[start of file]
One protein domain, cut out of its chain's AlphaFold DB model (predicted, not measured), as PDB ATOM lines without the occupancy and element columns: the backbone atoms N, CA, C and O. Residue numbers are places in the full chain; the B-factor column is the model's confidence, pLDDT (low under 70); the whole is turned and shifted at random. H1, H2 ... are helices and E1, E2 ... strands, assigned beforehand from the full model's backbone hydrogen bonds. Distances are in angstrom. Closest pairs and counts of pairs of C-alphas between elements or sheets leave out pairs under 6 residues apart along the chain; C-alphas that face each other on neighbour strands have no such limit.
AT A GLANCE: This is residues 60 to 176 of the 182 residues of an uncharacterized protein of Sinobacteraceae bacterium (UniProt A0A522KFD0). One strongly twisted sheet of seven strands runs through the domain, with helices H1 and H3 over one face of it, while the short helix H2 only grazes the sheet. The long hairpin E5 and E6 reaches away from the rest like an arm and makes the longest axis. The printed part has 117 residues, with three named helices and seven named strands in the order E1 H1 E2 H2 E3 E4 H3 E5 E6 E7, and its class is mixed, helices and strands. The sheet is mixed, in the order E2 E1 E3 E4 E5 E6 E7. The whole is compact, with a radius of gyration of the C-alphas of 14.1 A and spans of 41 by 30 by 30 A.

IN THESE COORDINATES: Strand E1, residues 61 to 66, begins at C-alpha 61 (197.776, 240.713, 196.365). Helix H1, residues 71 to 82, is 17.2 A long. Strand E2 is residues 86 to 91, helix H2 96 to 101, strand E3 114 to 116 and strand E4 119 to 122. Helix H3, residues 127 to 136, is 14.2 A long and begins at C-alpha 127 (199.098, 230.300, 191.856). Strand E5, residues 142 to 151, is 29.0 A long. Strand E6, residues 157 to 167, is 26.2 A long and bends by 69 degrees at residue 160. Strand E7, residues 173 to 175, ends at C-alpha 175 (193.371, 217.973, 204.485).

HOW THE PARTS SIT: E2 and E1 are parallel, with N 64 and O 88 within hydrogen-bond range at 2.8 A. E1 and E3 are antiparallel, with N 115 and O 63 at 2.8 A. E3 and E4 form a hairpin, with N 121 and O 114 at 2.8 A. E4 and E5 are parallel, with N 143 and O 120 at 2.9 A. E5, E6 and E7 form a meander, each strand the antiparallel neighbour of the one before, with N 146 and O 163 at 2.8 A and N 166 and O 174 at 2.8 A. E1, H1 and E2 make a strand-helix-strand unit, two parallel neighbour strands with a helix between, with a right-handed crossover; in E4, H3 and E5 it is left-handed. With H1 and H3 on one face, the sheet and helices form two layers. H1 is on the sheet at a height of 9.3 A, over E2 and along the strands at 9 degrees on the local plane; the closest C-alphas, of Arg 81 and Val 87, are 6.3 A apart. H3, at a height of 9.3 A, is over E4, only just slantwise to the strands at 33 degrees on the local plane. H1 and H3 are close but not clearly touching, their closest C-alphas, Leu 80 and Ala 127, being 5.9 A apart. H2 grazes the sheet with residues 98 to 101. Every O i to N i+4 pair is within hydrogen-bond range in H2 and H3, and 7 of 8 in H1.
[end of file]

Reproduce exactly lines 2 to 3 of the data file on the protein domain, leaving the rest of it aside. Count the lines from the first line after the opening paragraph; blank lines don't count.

IN THESE COORDINATES: Strand E1, residues 61 to 66, begins at C-alpha 61 (197.776, 240.713, 196.365). Helix H1, residues 71 to 82, is 17.2 A long. Strand E2 is residues 86 to 91, helix H2 96 to 101, strand E3 114 to 116 and strand E4 119 to 122. Helix H3, residues 127 to 136, is 14.2 A long and begins at C-alpha 127 (199.098, 230.300, 191.856). Strand E5, residues 142 to 151, is 29.0 A long. Strand E6, residues 157 to 167, is 26.2 A long and bends by 69 degrees at residue 160. Strand E7, residues 173 to 175, ends at C-alpha 175 (193.371, 217.973, 204.485).

HOW THE PARTS SIT: E2 and E1 are parallel, with N 64 and O 88 within hydrogen-bond range at 2.8 A. E1 and E3 are antiparallel, with N 115 and O 63 at 2.8 A. E3 and E4 form a hairpin, with N 121 and O 114 at 2.8 A. E4 and E5 are parallel, with N 143 and O 120 at 2.9 A. E5, E6 and E7 form a meander, each strand the antiparallel neighbour of the one before, with N 146 and O 163 at 2.8 A and N 166 and O 174 at 2.8 A. E1, H1 and E2 make a strand-helix-strand unit, two parallel neighbour strands with a helix between, with a right-handed crossover; in E4, H3 and E5 it is left-handed. With H1 and H3 on one face, the sheet and helices form two layers. H1 is on the sheet at a height of 9.3 A, over E2 and along the strands at 9 degrees on the local plane; the closest C-alphas, of Arg 81 and Val 87, are 6.3 A apart. H3, at a height of 9.3 A, is over E4, only just slantwise to the strands at 33 degrees on the local plane. H1 and H3 are close but not clearly touching, their closest C-alphas, Leu 80 and Ala 127, being 5.9 A apart. H2 grazes the sheet with residues 98 to 101. Every O i to N i+4 pair is within hydrogen-bond range in H2 and H3, and 7 of 8 in H1.